Complaints over social media posts influencer Simone Anderson made about collecting her baby's umbilical cord blood have been dismissed by the Advertising Standards Authority.
But the decision reveals the nature of the complaints, with Anderson accused of deleting comments by medical professionals who questioned the practice and blocking others.
Anderson, who is in her third trimester, worked with New Zealand company CordBank, which stores stem cells from babies' umbilical cord blood in case they need them to treat a medical condition later in life. But medical experts debate the benefits.
The process costs $2900 upfront and $225 a year for storage. The company has been going since 2002 but recently started using influencers.
The ASA received five complaints. One pointed to the fact Anderson's posts - which were on Instagram and Facebook - said "you have one chance to do this".
"I believe she is preying on a vulnerable audience being pregnant women and parents who may not be able to afford this service and she is implying there is no other option to save your child's life. New Zealand is part of the stem cell and international bone marrow network and if your child was sick your oncologist would use this network for donor products."
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The complainant said that in the comments section of the post, Anderson claimed the procedure could be done with delayed cord clamping - when the umbilical cord stays attached so blood can flow back to the baby.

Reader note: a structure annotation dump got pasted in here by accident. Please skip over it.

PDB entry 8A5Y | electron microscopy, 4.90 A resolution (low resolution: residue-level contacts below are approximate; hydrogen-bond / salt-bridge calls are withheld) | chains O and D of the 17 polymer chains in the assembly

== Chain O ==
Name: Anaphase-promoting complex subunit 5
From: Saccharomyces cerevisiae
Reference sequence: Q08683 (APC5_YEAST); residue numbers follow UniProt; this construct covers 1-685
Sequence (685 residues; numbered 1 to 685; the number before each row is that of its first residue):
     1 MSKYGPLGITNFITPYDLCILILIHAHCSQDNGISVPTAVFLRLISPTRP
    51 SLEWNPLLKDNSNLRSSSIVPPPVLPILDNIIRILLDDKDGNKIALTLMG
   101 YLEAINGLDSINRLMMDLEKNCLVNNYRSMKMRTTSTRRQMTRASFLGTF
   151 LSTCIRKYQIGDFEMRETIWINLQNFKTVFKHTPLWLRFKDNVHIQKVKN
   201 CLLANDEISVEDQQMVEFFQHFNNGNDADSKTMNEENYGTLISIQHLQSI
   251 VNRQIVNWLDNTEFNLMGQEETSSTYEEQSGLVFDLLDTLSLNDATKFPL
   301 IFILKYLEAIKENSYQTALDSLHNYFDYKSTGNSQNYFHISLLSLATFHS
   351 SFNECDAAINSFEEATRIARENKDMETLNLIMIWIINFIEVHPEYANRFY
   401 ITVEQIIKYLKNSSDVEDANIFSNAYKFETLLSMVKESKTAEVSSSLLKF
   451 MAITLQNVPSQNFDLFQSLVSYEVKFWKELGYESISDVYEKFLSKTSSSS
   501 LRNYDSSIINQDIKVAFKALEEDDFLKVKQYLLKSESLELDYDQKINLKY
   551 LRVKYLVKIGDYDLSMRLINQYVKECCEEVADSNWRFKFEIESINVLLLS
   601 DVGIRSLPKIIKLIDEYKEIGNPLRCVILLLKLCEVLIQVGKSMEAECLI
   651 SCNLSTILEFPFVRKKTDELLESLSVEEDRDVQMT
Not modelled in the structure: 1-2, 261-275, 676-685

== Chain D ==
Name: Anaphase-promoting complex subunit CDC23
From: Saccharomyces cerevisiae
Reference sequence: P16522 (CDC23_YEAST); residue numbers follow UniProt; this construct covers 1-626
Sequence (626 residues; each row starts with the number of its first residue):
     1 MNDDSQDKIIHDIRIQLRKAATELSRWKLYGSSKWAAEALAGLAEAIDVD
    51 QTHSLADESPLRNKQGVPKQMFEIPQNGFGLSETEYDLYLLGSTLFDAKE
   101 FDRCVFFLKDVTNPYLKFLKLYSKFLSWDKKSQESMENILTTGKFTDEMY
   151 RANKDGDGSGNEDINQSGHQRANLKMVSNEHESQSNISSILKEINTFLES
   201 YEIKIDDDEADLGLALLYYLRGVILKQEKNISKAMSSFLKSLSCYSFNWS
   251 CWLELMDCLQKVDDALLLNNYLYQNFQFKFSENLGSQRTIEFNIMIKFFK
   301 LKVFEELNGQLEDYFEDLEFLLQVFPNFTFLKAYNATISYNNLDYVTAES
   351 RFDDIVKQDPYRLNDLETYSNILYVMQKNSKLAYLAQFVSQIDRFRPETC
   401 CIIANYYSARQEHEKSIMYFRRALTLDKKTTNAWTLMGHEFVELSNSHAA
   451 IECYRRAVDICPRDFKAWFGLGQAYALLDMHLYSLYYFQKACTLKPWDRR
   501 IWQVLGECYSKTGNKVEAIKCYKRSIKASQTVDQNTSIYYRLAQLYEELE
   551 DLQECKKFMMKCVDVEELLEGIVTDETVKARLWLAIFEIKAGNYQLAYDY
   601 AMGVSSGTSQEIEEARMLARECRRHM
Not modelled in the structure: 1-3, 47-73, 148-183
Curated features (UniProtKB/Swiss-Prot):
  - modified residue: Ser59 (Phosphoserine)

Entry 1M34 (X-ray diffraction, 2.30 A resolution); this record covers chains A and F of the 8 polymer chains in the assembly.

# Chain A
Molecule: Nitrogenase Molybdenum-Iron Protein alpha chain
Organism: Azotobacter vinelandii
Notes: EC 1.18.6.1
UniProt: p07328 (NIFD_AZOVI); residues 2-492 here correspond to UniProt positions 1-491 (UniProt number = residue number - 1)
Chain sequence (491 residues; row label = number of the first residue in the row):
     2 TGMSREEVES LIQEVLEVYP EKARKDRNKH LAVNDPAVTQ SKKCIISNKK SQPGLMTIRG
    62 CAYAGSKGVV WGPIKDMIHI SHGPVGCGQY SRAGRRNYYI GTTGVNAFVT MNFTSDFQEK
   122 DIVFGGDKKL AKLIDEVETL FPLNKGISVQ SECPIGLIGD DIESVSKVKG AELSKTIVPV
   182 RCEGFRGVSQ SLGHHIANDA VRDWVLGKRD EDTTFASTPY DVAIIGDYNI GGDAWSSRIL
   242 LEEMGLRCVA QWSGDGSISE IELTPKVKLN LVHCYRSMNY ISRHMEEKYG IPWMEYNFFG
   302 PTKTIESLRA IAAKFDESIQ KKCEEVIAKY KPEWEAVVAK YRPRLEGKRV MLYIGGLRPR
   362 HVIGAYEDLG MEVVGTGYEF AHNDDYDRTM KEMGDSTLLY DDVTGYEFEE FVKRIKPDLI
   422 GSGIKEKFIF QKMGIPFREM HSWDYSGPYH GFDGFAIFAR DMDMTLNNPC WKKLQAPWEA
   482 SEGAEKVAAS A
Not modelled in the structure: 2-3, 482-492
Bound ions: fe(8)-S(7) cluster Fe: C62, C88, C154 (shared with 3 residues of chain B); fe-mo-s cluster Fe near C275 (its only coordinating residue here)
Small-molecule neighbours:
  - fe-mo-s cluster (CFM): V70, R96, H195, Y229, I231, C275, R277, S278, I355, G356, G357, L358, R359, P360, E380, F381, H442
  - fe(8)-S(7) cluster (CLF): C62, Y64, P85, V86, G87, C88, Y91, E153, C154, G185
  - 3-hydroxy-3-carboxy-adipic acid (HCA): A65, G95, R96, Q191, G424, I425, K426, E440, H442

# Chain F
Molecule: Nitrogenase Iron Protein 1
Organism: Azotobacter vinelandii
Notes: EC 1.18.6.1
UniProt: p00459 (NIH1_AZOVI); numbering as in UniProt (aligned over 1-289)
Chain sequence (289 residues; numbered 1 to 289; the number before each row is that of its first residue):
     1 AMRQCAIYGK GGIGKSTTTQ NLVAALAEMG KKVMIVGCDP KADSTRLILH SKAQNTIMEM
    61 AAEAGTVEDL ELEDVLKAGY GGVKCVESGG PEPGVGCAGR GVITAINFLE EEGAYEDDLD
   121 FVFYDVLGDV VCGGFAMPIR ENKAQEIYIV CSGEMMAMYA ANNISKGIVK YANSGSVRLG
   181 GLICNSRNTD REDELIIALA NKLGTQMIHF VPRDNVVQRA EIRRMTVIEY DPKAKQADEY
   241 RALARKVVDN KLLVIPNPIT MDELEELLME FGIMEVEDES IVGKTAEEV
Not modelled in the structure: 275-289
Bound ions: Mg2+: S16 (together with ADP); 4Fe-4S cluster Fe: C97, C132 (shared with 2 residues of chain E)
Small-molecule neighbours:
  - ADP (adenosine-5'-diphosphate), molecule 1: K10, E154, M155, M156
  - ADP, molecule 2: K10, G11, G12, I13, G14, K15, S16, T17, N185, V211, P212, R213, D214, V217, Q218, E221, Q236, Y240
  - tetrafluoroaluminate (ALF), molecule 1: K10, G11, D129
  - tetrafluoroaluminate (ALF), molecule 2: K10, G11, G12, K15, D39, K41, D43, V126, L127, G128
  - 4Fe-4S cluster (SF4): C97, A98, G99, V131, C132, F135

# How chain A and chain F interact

"Many registered midwives have commented to say this is not possible - Simone deleted these comments after 48 hours. When I contacted Simone with my concerns she blocked me."
Another complainant said: "The advertising is one-sided and comments providing information that cord blood banking is harmful to newborn babies are being deleted by Simone. I believe this to be misleading, deceiving and abuses the trust of consumers and exploits the lack of knowledge of the public."
In her response to the ASA, Anderson said she and husband Trent Forsyth had planned to bank their baby's cord blood before meeting the company and had worked with them to create accurate content.
Anderson has been referred to the ASA a number of times over other posts.
"Given that CordBank has been conveying similar messages to mine for over 19 years across various media platforms – including social media – it would be reasonable to assume I am continuing to be targeted by individuals who incite their followers to report my social media content to the ASA.
"As I've mentioned before to the ASA, as result of this targeting I am hyper-vigilant of only accepting campaign work with messaging which has been fully sanctioned by my agents; any advertising or PR agencies involved, and the client's advisors. I am aware that everything I post is under scrutiny and go out of my way to ensure my content complies with regulations."
She said her Instagram and Facebook posts display comments from people for and against the practice.
"Any comments I limited were due to personal attacks on me as a person."
CordBank said it was licenced by the Ministry of Health, audited by Medsafe and it was confident all claims made could be substantiated by scientific evidence.
They pointed out that people could not sign up for the process through Instagram. Prospective clients completed an extensive informed consent process and their lead maternity carer completed training on how to collect the blood.
Most of the ASA board said the posts met the standard of social responsibility and did not portray unrealistic outcomes or prey on vulnerable audiences.
A minority said the text pressured new parents and over promised "about what is currently achievable through this service".